by girl starfish
It had been a week. Quatre had barely slept, barely eaten, barely gone out of his house except to see for himself Heero and J's apartment and the site of his friend's kidnapping. He'd been glued to his computer, only leaving it to watch the hourly updates on the news.
To say he was upset would be the understatement of the decade. He had actually snapped at Relena Peacecraft the fifth time she phoned and had cut Dorothy Catalonia off quite rudely. And for all that . . . not to mention the wealth of his father, his families' connections, and their formidable data banks . . .
Heero Yuy had not been found.
Troublesome as the disappearance of his friend was, that was not the only thing worrying Quatre.
In an attempt to calm his distraught son down, Mr Winner had pointed out that the all available police were out searching for Heero. In fact, they were even being assisted by the security forces. In short, anything that could be done was being done.
And that bothered him.
True, he was glad that everyone seemed to be so interested in finding his friend.
Then he began to wonder why.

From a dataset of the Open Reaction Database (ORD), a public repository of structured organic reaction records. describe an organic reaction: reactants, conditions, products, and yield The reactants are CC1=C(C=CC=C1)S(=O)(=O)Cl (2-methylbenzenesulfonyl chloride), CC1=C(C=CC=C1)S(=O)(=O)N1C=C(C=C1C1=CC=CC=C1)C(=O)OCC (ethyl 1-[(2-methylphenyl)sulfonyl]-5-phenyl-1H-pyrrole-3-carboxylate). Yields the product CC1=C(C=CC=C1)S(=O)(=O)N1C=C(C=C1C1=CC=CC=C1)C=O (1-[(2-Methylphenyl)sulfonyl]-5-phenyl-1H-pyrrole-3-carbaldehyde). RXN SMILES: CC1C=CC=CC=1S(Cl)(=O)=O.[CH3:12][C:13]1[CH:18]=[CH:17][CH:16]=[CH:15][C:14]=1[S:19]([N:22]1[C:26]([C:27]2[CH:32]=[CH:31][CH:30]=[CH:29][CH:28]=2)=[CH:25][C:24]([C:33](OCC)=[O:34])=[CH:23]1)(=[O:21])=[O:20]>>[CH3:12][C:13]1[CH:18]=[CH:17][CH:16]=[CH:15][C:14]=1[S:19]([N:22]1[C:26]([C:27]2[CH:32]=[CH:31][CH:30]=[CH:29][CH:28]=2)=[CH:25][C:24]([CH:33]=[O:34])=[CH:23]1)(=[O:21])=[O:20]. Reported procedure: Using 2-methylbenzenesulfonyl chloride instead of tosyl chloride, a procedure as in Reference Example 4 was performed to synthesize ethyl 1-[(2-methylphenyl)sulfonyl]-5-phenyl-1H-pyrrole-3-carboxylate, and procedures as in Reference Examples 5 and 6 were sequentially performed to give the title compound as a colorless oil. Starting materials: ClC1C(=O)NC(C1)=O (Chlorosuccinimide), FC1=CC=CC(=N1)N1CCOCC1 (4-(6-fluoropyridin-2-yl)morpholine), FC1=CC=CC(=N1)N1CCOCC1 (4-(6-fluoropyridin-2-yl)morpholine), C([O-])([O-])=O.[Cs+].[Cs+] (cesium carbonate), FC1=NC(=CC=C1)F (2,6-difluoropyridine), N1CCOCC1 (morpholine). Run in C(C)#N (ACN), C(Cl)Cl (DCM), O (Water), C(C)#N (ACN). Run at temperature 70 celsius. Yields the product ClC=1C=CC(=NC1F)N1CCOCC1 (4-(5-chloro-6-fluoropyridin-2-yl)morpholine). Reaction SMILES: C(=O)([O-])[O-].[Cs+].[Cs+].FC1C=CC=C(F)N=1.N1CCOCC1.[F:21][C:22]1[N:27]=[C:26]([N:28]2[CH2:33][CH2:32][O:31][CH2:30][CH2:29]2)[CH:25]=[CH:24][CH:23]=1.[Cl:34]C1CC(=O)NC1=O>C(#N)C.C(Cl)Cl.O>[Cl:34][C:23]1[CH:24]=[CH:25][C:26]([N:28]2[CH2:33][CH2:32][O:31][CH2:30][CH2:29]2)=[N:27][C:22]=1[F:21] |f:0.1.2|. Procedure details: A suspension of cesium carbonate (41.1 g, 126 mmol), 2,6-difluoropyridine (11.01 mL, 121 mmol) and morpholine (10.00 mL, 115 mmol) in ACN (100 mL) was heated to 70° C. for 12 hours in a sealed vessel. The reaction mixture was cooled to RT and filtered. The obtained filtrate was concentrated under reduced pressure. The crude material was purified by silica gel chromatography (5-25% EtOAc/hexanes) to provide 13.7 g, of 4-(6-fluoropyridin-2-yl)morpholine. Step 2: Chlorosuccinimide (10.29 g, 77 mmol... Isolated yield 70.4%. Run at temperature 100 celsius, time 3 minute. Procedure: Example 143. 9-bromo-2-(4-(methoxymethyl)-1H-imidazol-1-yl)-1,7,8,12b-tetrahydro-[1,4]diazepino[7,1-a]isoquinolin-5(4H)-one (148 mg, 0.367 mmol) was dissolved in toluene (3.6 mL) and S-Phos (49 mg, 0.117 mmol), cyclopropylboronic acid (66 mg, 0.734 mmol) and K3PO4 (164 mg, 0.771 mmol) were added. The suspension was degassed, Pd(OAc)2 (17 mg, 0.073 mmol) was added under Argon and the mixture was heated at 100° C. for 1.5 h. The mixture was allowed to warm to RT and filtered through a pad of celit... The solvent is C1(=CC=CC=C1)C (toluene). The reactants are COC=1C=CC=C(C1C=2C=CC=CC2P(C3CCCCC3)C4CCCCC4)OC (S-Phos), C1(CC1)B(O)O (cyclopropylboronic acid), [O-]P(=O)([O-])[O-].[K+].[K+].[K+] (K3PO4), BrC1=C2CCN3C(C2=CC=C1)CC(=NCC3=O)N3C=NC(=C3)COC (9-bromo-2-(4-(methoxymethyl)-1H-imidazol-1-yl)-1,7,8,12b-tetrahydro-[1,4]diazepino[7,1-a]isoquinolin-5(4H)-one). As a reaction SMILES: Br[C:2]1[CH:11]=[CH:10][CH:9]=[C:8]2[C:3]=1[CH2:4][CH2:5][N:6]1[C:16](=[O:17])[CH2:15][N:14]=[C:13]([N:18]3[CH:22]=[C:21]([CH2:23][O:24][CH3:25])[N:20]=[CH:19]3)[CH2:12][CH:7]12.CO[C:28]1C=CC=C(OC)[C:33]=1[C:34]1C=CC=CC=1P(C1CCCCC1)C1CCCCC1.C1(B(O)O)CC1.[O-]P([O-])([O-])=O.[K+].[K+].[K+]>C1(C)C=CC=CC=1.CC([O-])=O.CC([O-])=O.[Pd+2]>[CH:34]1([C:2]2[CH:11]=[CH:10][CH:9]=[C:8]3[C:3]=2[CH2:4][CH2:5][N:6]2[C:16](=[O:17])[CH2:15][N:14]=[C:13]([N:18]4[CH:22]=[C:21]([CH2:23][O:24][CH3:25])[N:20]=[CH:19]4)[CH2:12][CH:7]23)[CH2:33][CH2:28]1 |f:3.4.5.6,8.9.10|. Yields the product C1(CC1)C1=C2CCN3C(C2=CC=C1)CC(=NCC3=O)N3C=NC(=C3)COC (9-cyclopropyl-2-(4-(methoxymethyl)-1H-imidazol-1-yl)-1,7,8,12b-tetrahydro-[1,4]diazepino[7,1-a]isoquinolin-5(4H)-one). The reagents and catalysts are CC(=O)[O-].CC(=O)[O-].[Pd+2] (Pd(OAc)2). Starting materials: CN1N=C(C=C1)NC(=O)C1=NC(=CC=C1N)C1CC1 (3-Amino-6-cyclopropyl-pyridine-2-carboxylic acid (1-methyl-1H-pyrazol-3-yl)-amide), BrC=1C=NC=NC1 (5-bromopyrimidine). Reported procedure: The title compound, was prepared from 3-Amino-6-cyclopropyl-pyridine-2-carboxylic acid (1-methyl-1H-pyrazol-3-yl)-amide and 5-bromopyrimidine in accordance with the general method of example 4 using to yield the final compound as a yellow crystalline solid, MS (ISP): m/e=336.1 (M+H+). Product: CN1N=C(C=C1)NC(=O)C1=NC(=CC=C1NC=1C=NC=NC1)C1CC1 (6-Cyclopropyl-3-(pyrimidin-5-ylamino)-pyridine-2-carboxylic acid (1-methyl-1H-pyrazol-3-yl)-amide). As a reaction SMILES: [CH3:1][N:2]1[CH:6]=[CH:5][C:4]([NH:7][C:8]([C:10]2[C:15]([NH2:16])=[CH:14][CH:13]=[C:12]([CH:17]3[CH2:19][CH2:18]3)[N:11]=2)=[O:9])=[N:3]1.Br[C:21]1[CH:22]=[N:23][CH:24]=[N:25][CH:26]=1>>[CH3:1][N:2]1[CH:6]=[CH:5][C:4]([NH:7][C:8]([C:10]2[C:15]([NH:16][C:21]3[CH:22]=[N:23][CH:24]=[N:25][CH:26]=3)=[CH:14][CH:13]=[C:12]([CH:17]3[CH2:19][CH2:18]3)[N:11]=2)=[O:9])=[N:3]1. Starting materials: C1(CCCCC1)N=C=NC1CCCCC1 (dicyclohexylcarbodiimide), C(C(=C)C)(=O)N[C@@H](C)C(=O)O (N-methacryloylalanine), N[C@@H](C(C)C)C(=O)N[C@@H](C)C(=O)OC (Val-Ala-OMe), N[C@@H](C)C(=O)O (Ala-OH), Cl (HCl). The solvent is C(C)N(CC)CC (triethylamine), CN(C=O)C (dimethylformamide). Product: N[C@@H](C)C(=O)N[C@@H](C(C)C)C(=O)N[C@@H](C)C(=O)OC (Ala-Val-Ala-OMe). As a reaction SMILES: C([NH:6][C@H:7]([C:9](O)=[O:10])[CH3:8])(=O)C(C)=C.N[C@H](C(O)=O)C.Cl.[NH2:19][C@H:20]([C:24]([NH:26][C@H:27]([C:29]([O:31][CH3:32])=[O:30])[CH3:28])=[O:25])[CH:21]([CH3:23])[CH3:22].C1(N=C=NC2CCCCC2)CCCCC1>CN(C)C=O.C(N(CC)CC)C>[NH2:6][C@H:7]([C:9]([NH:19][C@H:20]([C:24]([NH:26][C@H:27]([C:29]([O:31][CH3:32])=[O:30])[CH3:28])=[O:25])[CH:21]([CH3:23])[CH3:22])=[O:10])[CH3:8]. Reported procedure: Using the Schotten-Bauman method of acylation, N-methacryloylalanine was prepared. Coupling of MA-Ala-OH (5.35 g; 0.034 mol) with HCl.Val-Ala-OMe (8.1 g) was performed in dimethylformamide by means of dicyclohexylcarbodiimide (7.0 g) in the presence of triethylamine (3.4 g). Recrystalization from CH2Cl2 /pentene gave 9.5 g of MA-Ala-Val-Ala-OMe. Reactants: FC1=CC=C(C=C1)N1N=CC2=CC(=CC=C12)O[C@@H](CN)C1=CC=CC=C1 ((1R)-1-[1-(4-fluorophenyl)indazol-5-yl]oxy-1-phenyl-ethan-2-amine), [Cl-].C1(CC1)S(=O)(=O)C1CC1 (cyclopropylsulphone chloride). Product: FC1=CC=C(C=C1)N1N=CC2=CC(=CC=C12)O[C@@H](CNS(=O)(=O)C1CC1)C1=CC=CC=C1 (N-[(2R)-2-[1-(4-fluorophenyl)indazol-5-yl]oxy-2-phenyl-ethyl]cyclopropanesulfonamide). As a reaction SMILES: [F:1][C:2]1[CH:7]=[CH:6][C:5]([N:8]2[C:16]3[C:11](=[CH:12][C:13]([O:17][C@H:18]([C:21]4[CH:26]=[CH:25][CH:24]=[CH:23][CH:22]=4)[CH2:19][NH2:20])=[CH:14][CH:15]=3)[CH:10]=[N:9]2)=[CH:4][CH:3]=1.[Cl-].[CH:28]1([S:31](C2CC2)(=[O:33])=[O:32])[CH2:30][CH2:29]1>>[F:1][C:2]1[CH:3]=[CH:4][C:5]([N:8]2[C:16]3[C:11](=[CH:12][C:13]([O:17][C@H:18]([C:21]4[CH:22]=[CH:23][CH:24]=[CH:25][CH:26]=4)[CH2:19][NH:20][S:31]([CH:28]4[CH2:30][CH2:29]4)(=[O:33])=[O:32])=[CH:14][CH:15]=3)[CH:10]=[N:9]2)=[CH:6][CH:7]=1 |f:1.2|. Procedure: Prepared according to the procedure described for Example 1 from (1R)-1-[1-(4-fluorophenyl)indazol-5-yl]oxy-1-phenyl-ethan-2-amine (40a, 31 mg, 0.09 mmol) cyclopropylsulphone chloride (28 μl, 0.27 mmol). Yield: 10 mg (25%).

Heero was a scientific and medical marvel, an inspirational tale of triumph over great odds. But . . . he was just a person. He had no high connections, no great wealth--aside from humanitarian concern, there was really no reason for him to be so thoroughly sought after.
Just as there was no real reason for him to be taken.
Sure, there were a fair amount of extremists around, dissatisfied with robotic technology, who might consider Heero's development a threat to original human life. There'd been the same sort of fuss surrounding the genetic modification of humans. And yet . . .
It worried Quatre how little he actually knew about his friend. Yes, he knew Heero had more robotic parts than human. He’d never liked to ask him further though; Heero was notoriously touchy about his mechanical parts. Or even J for that matter. Quatre, ever diplomatic, had simply let the matter lie. But now, now he realized just how much he needed to know.
With that in mind he’d hacked into J’s computer system. It had taken him two days to get past the firewall-he was only beginning to learn his family trade-only to be met by an apparently innocent and ordinary-if the accounts of someone like J could truly be termed ordinary-set of accounts. Nothing odd, no abnormalities anywhere.
The more Quatre browsed the accounts, the more he was convinced. Something was seriously wrong.
It was in Heero’s accounts he found it. Right there at the start. A hospital grant of $50 000 to pay for the construction of Heero’s first robotic body (he’d gone through several as he’d grown).
Robots themselves retailed around a million each, and Heero’s body was far more advanced, far more expensive than that of an ordinary robot. Obviously, extra money must have come from somewhere-yet there was no record of it.
Quatre kept looking.